Cubs shortstop Addison Russell hit a monster of a home run on Thursday afternoon against the Dodgers, driving a Hyun-Jin Ryu offering 429 feet onto Waveland Avenue. It’s his first homer of the 2017 campaign.
According to Statcast, Russell’s homer went 429 feet to left field. After Thursday’s outing, Russell is now hitting .256/.275/.436 with five RBI and seven runs scored. While he has otherwise gotten off to a slow start, the 23-year-old holds plenty of promise for the Cubs.
In a news release on Thursday, the Cardinals announced that former major leaguer Lou Brock was recently diagnosed with multiple myeloma and has been undergoing treatment in St. Louis. KSDK 5 On Your Side provides a snapshot of the news release. Brock cancelled an appearance at Busch Stadium scheduled for April 25.
Multiple myeloma is a cancer caused by malignant plasma cells. Plasma cells are found in the bone marrow and are responsible for producing antibodies.
Brock, 77, has dealt with health issues recently. In October 2015, his left leg was amputated below the knee due to a complication with diabetes.
Brock played parts of 19 seasons in the majors with the Cubs and Cardinals. He racked up 938 stolen bases in his career, which was a major league record when he retired in 1979 and broken by Rickey Henderson in 1991. Brock also hit .293/.343/.410 and scored 1,610 runs.
We wish the best of luck to Brock and hope for a speedy recovery in his fight against cancer.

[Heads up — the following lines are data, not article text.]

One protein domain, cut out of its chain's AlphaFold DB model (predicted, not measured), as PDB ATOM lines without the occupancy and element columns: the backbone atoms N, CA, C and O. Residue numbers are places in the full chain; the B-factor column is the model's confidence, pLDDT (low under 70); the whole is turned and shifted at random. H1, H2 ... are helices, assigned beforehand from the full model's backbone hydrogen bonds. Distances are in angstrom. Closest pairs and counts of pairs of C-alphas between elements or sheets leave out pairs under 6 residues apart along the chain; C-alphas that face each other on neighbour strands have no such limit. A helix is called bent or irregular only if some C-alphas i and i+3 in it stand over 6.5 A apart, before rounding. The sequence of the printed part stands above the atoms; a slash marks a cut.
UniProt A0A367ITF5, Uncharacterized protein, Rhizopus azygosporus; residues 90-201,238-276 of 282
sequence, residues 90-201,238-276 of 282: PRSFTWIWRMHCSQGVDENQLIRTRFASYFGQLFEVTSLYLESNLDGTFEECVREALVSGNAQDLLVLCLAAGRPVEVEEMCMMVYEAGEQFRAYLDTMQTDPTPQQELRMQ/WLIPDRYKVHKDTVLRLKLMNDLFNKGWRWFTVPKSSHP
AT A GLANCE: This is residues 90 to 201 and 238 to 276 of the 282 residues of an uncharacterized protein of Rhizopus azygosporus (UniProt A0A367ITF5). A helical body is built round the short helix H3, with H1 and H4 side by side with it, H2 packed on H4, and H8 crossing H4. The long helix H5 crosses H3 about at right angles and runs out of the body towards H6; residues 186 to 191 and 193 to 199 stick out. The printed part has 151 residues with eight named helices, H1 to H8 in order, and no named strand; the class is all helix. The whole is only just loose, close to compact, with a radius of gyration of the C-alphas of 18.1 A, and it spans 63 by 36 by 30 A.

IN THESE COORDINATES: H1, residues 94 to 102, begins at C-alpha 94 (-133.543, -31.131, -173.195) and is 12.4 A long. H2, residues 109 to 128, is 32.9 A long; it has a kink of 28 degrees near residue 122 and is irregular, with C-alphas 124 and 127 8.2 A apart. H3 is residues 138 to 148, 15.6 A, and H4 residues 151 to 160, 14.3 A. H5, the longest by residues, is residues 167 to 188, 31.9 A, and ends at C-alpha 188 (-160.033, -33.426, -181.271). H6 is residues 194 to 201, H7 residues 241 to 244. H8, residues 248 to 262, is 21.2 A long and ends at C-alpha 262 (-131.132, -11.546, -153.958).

Agent Greg Genske said that his client, Astros shortstop Carlos Correa, “is never going to do [an early] multiyear contract,” Jon Heyman of FanRag Sports reports.
It’s not exactly a pressing matter, as Correa won’t become eligible for arbitration until after the 2018 season and he won’t become eligible for free agency until after the 2021 season. However, one of the biggest changes we’ve seen in baseball over the last few years is the tendencies for teams to try to sign their young star players to contract extensions even before they hit arbitration eligibility. Their thinking is that they pay more money up front to save significantly more money later on when the player establishes himself as a star. Take Giants ace Madison Bumgarner as an example. He’s signed to a five-year, $35 million contract with two club options for the 2018 and ’19 seasons. If he were to hit the free agent market right now, he’d earn hundreds of millions of dollars, but he took the up-front financial security when it was offered to him as a 22-year-old.
Correa, as Heyman notes, has a sponsorship deal with Adidas and other companies that will help him stay financially secure in the near future even if he suffers an injury and/or his performance drops off, hurting his future earnings. Correa, unlike Bumgarner, will forego money now to hopefully make much more money later.
In his first three seasons in the majors, Correa has hit .276/.354/.471 with 43 home runs, 167 RBI, 132 runs scored, and 27 stolen bases in 1,136 plate appearances. He’s already racked up over 10 Wins Above Replacement according to Baseball Reference, and he’s still five months away from his 23rd birthday.